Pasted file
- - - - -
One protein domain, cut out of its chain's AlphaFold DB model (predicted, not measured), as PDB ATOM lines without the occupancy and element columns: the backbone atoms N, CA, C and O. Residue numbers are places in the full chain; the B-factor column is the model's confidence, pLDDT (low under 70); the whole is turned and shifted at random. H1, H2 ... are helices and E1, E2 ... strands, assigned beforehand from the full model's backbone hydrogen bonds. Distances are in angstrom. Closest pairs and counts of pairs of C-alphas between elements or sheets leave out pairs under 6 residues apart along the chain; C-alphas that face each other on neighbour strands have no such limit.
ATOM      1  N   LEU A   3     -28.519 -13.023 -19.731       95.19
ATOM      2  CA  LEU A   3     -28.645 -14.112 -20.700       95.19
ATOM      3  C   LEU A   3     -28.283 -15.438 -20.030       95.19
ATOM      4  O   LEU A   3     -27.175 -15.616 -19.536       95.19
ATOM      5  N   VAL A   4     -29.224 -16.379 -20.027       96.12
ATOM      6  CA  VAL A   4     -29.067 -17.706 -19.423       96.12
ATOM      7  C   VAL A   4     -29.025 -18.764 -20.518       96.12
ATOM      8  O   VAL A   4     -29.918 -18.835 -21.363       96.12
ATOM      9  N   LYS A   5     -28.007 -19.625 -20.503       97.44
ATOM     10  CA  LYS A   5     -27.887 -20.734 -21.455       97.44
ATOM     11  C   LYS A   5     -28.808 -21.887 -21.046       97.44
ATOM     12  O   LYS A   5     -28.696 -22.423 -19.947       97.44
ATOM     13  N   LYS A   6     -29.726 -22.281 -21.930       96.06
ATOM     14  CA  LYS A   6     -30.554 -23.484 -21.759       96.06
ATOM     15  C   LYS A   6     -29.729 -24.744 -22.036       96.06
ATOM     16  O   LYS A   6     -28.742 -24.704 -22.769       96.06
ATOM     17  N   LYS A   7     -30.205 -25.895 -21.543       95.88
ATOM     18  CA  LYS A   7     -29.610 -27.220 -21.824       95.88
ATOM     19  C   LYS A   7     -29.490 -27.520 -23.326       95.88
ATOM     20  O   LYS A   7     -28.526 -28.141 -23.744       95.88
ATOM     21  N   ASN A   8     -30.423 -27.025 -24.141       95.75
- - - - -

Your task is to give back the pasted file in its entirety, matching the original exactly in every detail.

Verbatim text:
One protein domain, cut out of its chain's AlphaFold DB model (predicted, not measured), as PDB ATOM lines without the occupancy and element columns: the backbone atoms N, CA, C and O. Residue numbers are places in the full chain; the B-factor column is the model's confidence, pLDDT (low under 70); the whole is turned and shifted at random. H1, H2 ... are helices and E1, E2 ... strands, assigned beforehand from the full model's backbone hydrogen bonds. Distances are in angstrom. Closest pairs and counts of pairs of C-alphas between elements or sheets leave out pairs under 6 residues apart along the chain; C-alphas that face each other on neighbour strands have no such limit.
ATOM      1  N   LEU A   3     -28.519 -13.023 -19.731       95.19
ATOM      2  CA  LEU A   3     -28.645 -14.112 -20.700       95.19
ATOM      3  C   LEU A   3     -28.283 -15.438 -20.030       95.19
ATOM      4  O   LEU A   3     -27.175 -15.616 -19.536       95.19
ATOM      5  N   VAL A   4     -29.224 -16.379 -20.027       96.12
ATOM      6  CA  VAL A   4     -29.067 -17.706 -19.423       96.12
ATOM      7  C   VAL A   4     -29.025 -18.764 -20.518       96.12
ATOM      8  O   VAL A   4     -29.918 -18.835 -21.363       96.12
ATOM      9  N   LYS A   5     -28.007 -19.625 -20.503       97.44
ATOM     10  CA  LYS A   5     -27.887 -20.734 -21.455       97.44
ATOM     11  C   LYS A   5     -28.808 -21.887 -21.046       97.44
ATOM     12  O   LYS A   5     -28.696 -22.423 -19.947       97.44
ATOM     13  N   LYS A   6     -29.726 -22.281 -21.930       96.06
ATOM     14  CA  LYS A   6     -30.554 -23.484 -21.759       96.06
ATOM     15  C   LYS A   6     -29.729 -24.744 -22.036       96.06
ATOM     16  O   LYS A   6     -28.742 -24.704 -22.769       96.06
ATOM     17  N   LYS A   7     -30.205 -25.895 -21.543       95.88
ATOM     18  CA  LYS A   7     -29.610 -27.220 -21.824       95.88
ATOM     19  C   LYS A   7     -29.490 -27.520 -23.326       95.88
ATOM     20  O   LYS A   7     -28.526 -28.141 -23.744       95.88
ATOM     21  N   ASN A   8     -30.423 -27.025 -24.141       95.75